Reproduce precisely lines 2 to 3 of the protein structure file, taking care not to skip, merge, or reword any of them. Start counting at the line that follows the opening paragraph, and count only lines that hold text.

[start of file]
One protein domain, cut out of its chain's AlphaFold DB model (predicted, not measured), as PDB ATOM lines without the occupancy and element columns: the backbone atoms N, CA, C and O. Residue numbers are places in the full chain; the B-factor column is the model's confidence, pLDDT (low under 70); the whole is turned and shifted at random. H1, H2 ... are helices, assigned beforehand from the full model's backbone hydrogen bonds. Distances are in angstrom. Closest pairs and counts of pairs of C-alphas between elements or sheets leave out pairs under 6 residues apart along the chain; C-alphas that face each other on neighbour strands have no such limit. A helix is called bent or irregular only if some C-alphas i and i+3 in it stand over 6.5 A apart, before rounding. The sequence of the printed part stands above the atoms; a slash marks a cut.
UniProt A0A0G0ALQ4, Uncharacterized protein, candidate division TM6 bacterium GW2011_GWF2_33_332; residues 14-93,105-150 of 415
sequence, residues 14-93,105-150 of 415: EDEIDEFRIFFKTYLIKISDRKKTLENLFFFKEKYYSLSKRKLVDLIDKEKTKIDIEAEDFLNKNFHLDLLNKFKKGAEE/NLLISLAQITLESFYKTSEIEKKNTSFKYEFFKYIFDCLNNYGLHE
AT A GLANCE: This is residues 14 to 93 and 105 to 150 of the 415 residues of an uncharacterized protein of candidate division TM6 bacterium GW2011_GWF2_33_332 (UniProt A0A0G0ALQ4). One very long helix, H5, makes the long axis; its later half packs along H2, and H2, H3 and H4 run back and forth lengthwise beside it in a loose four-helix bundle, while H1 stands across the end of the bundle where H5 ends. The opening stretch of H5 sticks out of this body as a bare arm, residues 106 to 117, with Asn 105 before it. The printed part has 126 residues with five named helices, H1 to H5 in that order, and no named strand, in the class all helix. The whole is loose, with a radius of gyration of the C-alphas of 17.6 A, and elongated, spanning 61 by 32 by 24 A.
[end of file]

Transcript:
sequence, residues 14-93,105-150 of 415: EDEIDEFRIFFKTYLIKISDRKKTLENLFFFKEKYYSLSKRKLVDLIDKEKTKIDIEAEDFLNKNFHLDLLNKFKKGAEE/NLLISLAQITLESFYKTSEIEKKNTSFKYEFFKYIFDCLNNYGLHE
AT A GLANCE: This is residues 14 to 93 and 105 to 150 of the 415 residues of an uncharacterized protein of candidate division TM6 bacterium GW2011_GWF2_33_332 (UniProt A0A0G0ALQ4). One very long helix, H5, makes the long axis; its later half packs along H2, and H2, H3 and H4 run back and forth lengthwise beside it in a loose four-helix bundle, while H1 stands across the end of the bundle where H5 ends. The opening stretch of H5 sticks out of this body as a bare arm, residues 106 to 117, with Asn 105 before it. The printed part has 126 residues with five named helices, H1 to H5 in that order, and no named strand, in the class all helix. The whole is loose, with a radius of gyration of the C-alphas of 17.6 A, and elongated, spanning 61 by 32 by 24 A.